An inevitable title, perhaps, for a post about the closure of Catford’s greyhound stadium now reduced to an overgrown wasteland, ringed by fences and patrolled by a bored-looking security guard and a pair of ferocious-sounding dogs. Another headline, ‘From Traps to Flats’i (or more accurately from traps to Barratt homes), reports on Boris Johnson’s announcement in 2013 that the property developer will build nearly six hundred new flats and houses on the ground of the disused track.
In his work on the jellied eel stalls that could previously be found throughout much of the capital but are now increasingly rare, Alex Rhys-Taylor describes ‘the numerous skeletons of old eel shops that spatter contemporary London’. These ‘skeletons’ are haunting reminders of a greatly reduced ‘ostensibly white working-class culture’, embodied by those customers that Rhys-Taylor observes at one of the few remaining stalls in east London.ii Catford has its own skeleton: the former greyhound track. Opened in 1932, the stadium closed in 2003 blaming falling attendances.iii For over seventy years it had played host to the dogs, a pastime widely acknowledged as a working-class sport: ‘‘the working-man’s turf’ or ‘the poor man’s racing’’.iv Mark, who now guards the wasteland, remembers it from childhood visits as ‘a real spit-and-sawdust place’.v People came to Catford Stadium to race their dogs, to spectate, to study the form and to bet on a winner. There were once thirty three greyhound stadiums in London but following the closure of the Walthamstow track in 2008, only four remain: Wimbledon, Crayford (Kent), Romford (Essex) and Harlow (Essex).
Standing on the site of Catford’s former dog track, Les Back describes the area as ‘haunted by its industrial past’. For Back, the demise of this greyhound racing stadium, ‘a working-class public sphere’, is ‘a symbolic marker of a shift from an industrial to a post-industrial landscape’.vi This shift is, in part, geographic: the tracks that remain are outside of London, on the periphery, peripheralised.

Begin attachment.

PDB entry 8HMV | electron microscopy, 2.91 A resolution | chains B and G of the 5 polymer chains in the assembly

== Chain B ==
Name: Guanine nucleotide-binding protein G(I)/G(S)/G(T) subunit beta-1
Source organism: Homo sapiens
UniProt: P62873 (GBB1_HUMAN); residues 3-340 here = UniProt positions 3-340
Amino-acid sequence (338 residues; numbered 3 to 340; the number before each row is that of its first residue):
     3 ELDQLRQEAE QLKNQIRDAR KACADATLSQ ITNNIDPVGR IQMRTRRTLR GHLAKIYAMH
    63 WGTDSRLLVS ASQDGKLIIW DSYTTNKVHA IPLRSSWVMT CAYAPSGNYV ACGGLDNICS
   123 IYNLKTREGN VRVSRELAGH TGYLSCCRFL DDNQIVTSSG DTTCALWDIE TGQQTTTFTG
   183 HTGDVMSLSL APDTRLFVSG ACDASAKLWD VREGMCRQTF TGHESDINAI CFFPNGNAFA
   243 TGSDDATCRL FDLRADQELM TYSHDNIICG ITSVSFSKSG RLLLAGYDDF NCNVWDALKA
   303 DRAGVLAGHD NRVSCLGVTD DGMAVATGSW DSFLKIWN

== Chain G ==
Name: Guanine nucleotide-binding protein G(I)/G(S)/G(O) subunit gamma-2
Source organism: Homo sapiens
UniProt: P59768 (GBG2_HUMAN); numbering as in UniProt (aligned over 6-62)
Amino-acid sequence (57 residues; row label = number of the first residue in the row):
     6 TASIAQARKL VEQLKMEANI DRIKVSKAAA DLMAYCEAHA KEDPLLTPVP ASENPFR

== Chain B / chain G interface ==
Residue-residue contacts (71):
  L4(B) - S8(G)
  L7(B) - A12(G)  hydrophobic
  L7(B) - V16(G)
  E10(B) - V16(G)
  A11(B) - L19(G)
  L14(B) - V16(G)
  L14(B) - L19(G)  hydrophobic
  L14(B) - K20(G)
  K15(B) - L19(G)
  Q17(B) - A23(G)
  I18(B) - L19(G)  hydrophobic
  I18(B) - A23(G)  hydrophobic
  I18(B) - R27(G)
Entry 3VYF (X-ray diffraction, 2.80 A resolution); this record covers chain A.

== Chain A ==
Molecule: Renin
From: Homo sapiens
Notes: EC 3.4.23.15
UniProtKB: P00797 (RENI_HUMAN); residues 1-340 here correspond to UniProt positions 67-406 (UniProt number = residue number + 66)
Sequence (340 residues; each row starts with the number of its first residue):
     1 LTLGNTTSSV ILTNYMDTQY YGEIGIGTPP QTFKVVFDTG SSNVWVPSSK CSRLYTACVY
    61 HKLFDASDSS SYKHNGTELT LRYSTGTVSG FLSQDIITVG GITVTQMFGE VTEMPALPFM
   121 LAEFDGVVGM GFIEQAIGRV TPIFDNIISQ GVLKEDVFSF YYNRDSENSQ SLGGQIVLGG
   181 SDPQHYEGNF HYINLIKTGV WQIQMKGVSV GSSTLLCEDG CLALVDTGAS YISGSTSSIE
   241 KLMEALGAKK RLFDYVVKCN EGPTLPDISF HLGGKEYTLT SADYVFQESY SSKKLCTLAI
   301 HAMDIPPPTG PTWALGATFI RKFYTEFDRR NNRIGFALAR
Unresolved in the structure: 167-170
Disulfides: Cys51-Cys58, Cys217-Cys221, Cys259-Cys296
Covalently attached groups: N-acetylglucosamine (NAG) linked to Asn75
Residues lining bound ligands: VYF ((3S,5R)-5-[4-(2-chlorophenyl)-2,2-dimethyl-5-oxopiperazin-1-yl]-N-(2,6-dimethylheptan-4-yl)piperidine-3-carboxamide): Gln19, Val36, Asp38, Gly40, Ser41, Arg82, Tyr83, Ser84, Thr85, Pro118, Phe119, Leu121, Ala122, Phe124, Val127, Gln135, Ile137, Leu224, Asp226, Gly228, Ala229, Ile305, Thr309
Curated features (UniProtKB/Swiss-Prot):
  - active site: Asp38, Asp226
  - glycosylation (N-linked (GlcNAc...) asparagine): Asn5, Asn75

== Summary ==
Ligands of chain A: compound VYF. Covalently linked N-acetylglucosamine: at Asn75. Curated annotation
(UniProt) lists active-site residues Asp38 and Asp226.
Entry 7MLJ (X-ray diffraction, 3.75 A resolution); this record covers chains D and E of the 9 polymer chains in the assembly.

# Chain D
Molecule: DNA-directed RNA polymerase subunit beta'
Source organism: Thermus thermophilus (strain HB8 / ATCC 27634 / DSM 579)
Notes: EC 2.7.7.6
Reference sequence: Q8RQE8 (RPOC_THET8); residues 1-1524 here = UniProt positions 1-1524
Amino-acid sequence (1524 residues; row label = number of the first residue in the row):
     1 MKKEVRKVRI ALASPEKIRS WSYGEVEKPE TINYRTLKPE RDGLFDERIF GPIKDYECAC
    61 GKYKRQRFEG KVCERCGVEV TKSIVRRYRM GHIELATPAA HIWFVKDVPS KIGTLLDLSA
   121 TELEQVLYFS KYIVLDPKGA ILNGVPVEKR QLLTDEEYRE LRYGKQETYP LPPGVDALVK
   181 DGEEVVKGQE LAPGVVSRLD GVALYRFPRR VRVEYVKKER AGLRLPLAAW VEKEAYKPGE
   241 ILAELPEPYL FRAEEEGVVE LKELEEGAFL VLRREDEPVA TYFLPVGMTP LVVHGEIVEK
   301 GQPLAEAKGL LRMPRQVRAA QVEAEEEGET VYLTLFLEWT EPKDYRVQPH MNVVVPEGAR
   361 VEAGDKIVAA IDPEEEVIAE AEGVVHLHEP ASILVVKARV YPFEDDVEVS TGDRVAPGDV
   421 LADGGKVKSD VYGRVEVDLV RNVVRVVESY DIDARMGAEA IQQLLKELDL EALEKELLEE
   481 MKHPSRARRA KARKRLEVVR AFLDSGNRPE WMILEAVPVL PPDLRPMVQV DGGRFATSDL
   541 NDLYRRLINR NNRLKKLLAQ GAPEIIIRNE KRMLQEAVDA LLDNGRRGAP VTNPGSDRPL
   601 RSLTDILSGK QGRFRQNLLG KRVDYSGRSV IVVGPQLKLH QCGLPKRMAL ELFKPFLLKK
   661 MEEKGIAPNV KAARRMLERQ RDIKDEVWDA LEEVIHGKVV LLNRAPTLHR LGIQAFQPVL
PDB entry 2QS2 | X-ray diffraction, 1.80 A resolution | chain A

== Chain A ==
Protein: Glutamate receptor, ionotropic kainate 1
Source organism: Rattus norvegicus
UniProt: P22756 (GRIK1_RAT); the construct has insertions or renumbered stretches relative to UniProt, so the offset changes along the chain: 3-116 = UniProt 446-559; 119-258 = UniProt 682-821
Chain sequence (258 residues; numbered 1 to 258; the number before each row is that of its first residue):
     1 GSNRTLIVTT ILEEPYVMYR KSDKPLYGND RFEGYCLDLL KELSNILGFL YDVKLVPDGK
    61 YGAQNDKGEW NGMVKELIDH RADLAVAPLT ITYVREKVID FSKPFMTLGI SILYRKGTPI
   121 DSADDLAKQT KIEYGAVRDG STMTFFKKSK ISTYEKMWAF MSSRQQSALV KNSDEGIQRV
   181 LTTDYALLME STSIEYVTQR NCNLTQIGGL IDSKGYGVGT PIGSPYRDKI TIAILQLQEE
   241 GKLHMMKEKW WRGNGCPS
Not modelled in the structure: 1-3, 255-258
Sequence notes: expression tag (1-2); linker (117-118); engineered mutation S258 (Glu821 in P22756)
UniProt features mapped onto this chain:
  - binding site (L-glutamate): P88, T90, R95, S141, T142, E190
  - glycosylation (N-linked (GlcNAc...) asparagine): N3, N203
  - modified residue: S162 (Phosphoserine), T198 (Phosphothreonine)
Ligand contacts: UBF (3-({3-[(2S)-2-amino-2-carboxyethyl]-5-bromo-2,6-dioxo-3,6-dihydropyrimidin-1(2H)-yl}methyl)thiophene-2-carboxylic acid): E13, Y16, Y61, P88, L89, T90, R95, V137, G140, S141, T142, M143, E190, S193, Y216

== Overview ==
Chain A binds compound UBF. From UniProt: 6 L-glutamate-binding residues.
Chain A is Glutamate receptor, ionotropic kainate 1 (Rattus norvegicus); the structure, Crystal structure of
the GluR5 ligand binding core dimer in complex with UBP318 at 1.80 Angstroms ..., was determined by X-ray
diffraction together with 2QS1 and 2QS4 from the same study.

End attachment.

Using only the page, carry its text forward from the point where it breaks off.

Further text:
Looking from the window of the train that runs through Catford Bridge station to Cannon Street in the heart the City, the skeleton of the stadium is just visible. All that is left is the former entrance: the bricked up doorways which housed the turnstiles and, towering above the fenced off wasteland: the sign. Once bright blue, it is now discoloured with faded yellow lettering and, fashioned from steel but now barely perceptible, decorated with the silhouettes of greyhounds mid-race. It announces what was there and what took place in its grounds, now deserted but soon to be filled with identical neo-Georgian family houses. Shifts, displacements and exclusions are, at times, starkly written into the urban landscape, they are made visible in bricks and mortar, in steel and in the bodies and the activities that once occupied these spaces but now gone to the dogs.
i Lynch, R. (2013) ‘From traps to flats: Developer Barratt homes in on Catford dog track’, Evening Standard, 26th March, located at: http://www.standard.co.uk/business/business-news/from-traps-to-flats-developer-barratt-homes-in-on-catford-dog-track-8549823.html
ii Rhys-Taylor, A. (2013) ‘Disgust and distinction: The case of the jellied eel’, The Sociological Review 61:2, 227-246.
iii Hobbs, J. (2003) ‘Catford’s gone to the dogs’, Evening Standard, 17th November, located at: http://www.standard.co.uk/sport/catfords-gone-to-the-dogs-7225924.html
iv Baker, N. (1996) ‘Going to the dogs: Hostility to greyhound racing in Britain: Puritanism, socialism and pragmaticism’, Journal of Sports History 23: 2, 97-119.
v Name has been changed.
vi Back, L. (2013) ‘Anatomy of the Catford Riots’, LSE British Politicast Episode 1: Reflecting on the Riots, located at: http://blogs.lse.ac.uk/politicsandpolicy/archives/31716
Louise Rondel is a graduate from the MA World Cities and Urban Life programme at Goldsmiths. Based in Catford, her interests include the everyday urban landscape, food, hair and nails.
Photographs are the author’s own.